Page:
The Green Party of Manitoba is taking action to ensure that its leader, James Beddome, is included in the upcoming televised debates.
“In the interests of democracy and the opportunity to have all perspectives heard, we are asking that the chief electoral officer involve Elections Manitoba in assuring a fair and level playing field by requesting that the leader of the Green Party of Manitoba be permitted to participate in the televised debate,” their website states.
The party will also be submitting the petition to members of the local media.
Beddome said he felt Manitobans would be losing out if they weren’t able to hear “the different perspective the Green Party has to offer” during the televised debates.
“That’s what’s so important, because I think if Manitobans heard what we had to say, a lot more Manitobans would vote Green,” he said.
The Manitoba Greens have also enlisted the help of federal party leader Elizabeth May, who spoke at the University of Winnipeg last Wednesday evening, in their push to be included in the debates. May was initially excluded from the televised leader debates during the 2008 federal election, but let back in due to public protest.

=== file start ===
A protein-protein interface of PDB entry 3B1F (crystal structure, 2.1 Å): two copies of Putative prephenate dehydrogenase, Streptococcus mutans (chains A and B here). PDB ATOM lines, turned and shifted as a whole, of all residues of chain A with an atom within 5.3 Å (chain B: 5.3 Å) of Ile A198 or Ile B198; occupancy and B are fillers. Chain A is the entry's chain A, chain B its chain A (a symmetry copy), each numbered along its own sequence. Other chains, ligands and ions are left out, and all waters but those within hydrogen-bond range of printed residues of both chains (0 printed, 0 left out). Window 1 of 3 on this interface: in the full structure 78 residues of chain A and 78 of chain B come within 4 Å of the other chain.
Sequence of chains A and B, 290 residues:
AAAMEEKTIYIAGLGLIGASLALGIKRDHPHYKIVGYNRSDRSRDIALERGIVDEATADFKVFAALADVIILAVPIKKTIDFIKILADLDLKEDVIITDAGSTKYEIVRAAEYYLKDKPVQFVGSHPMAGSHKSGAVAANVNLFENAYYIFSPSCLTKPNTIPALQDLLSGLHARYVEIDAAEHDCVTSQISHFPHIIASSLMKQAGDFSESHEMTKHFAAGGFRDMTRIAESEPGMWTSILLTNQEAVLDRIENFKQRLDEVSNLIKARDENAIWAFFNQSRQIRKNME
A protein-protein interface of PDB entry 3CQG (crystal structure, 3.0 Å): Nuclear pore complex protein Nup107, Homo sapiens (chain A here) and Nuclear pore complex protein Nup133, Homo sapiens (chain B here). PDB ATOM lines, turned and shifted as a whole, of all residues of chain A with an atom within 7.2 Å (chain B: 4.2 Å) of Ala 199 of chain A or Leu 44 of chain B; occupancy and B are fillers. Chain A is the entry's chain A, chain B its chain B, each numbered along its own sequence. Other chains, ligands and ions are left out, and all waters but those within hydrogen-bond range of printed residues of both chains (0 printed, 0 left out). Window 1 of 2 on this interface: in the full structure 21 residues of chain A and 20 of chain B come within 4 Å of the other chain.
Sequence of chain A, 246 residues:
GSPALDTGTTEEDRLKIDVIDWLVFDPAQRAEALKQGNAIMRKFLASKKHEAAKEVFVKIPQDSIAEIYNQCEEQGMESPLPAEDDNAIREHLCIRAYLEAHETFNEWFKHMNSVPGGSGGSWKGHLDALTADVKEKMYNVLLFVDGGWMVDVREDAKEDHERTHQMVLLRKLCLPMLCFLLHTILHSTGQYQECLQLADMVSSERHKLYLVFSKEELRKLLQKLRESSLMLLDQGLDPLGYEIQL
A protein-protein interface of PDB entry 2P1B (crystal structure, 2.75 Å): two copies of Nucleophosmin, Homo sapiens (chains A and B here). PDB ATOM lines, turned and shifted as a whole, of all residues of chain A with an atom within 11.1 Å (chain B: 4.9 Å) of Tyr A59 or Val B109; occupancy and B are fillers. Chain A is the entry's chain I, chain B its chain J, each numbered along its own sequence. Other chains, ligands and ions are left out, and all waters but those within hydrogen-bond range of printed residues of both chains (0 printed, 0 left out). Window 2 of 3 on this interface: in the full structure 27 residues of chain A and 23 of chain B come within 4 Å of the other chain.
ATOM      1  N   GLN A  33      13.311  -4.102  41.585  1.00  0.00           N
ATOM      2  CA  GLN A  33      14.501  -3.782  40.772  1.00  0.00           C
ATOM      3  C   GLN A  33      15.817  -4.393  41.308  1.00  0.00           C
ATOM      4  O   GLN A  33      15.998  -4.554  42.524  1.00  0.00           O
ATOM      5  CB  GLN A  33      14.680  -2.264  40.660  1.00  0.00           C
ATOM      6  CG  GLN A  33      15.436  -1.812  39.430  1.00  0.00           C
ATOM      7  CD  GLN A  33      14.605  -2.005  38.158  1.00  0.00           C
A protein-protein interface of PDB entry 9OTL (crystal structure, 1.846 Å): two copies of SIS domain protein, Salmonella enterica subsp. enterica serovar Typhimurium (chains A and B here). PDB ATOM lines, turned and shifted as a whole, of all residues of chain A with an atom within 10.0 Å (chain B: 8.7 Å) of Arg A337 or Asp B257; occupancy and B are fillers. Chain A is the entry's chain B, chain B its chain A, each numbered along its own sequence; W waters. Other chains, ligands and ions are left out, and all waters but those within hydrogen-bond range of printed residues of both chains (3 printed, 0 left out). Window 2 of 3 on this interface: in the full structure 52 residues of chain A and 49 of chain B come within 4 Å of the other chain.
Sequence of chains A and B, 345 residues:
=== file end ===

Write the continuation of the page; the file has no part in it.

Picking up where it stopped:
In the 2011 federal election, “it was the parties and the media who worked together to keep me out,” she said.
“I’ve seen how undemocratic it is to keep the Greens out of the debates and I’m certainly supporting James [Beddome] and other parties provincially in their campaigns to get in the debates.”
While addressing a packed crowd at the U of W, May argued that by keeping the Greens out of the upcoming debates, there would be a lack of attention paid to many issues concerning Manitobans, such as food security, water issues and sustainability.
“Once I was kept out of the [federal election] leaders debates, guess what? Climate change wasn’t an issue. What we were doing in Libya wasn’t an issue. Amazing how many issues didn’t come up because I was excluded at the federal level,” she said.
However, a spokesperson for Elections Manitoba explained that they would have no jurisdiction over whether Beddome is included in the televised debates or not.
“We have five registered parties in Manitoba and they’re all treated equally from this office, and it’s beyond our mandate to police any debates,” explained Mary Skanderbeg, manager of Elections Operations.
There is only one section of the Elections Finances Act that gives Elections Manitoba jurisdiction over the actions of the media, Skanderbeg explained, which addressed the amount publications can charge for advertising from political parties.
“That’s the only part of the act that addresses anything about the media,” she said.
Beddome explained the party is arguing that by not including him in the debates, the NDP, Progressive Conservatives and Liberal Party would be receiving a donation in kind in the form of free advertising from the local media, which he argues would be in violation of the Elections Finances Act.
“Our basic position would be is that if we’re running in more than half of the ridings and could conceivably form government, then to not include us in the debates is in effect a donation in kind of free advertising to the other parties,” he said.
As of the Sept. 13 deadline, the Greens are running in 32 of 57 — or just over half — of the province’s 57 ridings.